I have run out of copies of The Cthulhu Hack core book, which means it’s time to get in touch with the printer to order more.
However, I’m aware that the current version of the core that I have doesn’t contain the expanded and tweaked version of the Hit Dice as Resource rules. And I have been meaning to reset the whole book since I invested in a version of PagePlus, intent upon avoiding the nightmares that Word has provided over the last couple of years.
Therefore, I have spent the last day or so tinkering with the book, adding the missing content, cleaning up anything else that I chance across, and getting the tables sorted.
If you can think of something that the book could really do with, tell me now; if you read it for the first time and thought “Huh?”, then I need to know about it.
I’m not looking at a root and branch re-write here; I’m talking about tightening anything that you didn’t get the first time. If I can tweak the text to benefit future readers, all the better. And if you suggest something that I use, then you can get your name in the first page credits as a Thank You for your continued support and gracious assistance.
I put a very short section on Hit Dice as a Resource into the new v1.5 core book. It’s very short. And just today – I realised, too short.
The Hit Die
What’s in the core book is a fairly abstract and underdeveloped idea – so, use it at your own risk.
When you’re hit by something, instead of deducting hit points you roll your Hit Die like a Resource. If you roll a 1 or 2, the Hit Die drops a step. If you’re a Ruffian, you start with D6. Someone shoots you. Roll 3-6, you get a graze or something. Roll 1-2, you drop to a D4. Healing restores a Die step.
It works OK between fairly similar opponents, but when you start using big guns or monsters it makes less sense. If you battle a Shoggoth, something has to give because that Crush attack is not small beans.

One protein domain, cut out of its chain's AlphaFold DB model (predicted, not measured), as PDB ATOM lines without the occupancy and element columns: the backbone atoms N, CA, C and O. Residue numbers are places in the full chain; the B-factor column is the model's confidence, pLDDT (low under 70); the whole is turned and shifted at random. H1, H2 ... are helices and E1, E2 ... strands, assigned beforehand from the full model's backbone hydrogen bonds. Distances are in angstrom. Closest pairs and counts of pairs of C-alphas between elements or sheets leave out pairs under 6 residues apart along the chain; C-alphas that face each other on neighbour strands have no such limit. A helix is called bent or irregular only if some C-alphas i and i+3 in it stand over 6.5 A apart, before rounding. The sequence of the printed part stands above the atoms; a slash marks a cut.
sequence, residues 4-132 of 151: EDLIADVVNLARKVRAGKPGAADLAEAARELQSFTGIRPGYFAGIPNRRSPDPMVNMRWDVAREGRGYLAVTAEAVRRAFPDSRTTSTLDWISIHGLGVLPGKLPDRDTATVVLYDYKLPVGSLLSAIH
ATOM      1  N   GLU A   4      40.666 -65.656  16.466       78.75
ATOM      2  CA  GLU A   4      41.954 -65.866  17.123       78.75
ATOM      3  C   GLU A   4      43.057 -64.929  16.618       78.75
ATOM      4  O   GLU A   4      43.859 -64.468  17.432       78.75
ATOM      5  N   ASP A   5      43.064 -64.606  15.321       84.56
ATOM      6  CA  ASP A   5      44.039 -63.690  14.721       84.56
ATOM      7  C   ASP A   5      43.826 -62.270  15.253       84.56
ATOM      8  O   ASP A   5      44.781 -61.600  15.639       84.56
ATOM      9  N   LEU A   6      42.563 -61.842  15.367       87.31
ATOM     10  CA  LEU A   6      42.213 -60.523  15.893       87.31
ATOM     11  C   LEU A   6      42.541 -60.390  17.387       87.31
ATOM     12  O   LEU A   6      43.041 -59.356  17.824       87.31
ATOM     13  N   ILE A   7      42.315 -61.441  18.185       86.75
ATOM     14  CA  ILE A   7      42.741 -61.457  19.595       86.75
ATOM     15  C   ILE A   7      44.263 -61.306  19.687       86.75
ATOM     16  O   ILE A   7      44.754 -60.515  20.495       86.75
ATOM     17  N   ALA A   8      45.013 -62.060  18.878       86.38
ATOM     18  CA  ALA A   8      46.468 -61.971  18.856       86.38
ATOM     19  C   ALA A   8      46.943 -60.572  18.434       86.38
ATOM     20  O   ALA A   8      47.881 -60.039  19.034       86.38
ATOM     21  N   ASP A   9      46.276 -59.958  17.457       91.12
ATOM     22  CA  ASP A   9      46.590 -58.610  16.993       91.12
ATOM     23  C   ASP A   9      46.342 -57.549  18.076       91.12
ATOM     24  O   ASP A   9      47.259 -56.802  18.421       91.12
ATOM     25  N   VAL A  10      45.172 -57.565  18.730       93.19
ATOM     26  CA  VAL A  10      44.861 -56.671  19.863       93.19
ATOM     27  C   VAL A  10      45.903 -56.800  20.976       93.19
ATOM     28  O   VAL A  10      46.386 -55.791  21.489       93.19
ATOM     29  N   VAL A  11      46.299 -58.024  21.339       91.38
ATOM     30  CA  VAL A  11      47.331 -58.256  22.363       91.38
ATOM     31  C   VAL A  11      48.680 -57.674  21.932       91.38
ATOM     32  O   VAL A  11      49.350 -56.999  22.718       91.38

Big Damage, Big Disadvantage
Therefore, I offer this suggestion as a general system – more damage has a greater chance of forcing a drop.
When hit with damage, compare the amount against the Hit Die of the character. The player then rolls the Hit Die with appropriate adjustment. A big creature means the possibility of rolling with Disadvantage – roll two dice and take the worst result – or Double Disadvantage – roll three dice and take the worst result.
This means that a Shoggoth will make a greater impact that a Cultist with a knife. Robust characters will get Advantage on their Hit Die roll if all they face is a knife, but everyone rolls with Double Disadvantage when subjected to a Shoggoth’s crush attack – unless the character with a D12 hit die can get behind the cover of a metal barrier (AP 9), which means they’ll only roll with Disadvantage.
The original example still holds – the Ruffian getting shot will still roll D6 as normal, as an average attack with a gun does 3 damage. That falls in the Normal range for making a Hit Die roll. A shot run, which might do 5 damage by an NPC, means Disadvantage.
Player vs Player
Really? In Cthulhu? Like you didn’t have enough enemies already.
You have a choice:
Roll the Damage: Roll as normal and compare against the table. If you roll well with a pistol, it could be bad for that Ruffian. Roll a 6 on D6 for the pistol damage, and the poor chump has to roll with Double Disadvantage.
Half the Die Type: Take the size of the Die and half it. A D6 attack does 3; a D10 attack does 5. If you’re rolling multiple dice for some reason, add all the Die sizes together and then add half the number of dice rolled.
For example, the player has found some hideous Mi-Go blasting gun that does 4D4 damage. If the GM chooses to use the fixed damage method, it inflicts ((4+4+4+4)/2) + 2 (half the number of dice) = 10 damage.
Please use with care. While I have used Hit Dice as Resource myself, I did so in adventures with relatively human-scaled opponents; therefore, this has not been tested at all — but, it will be now!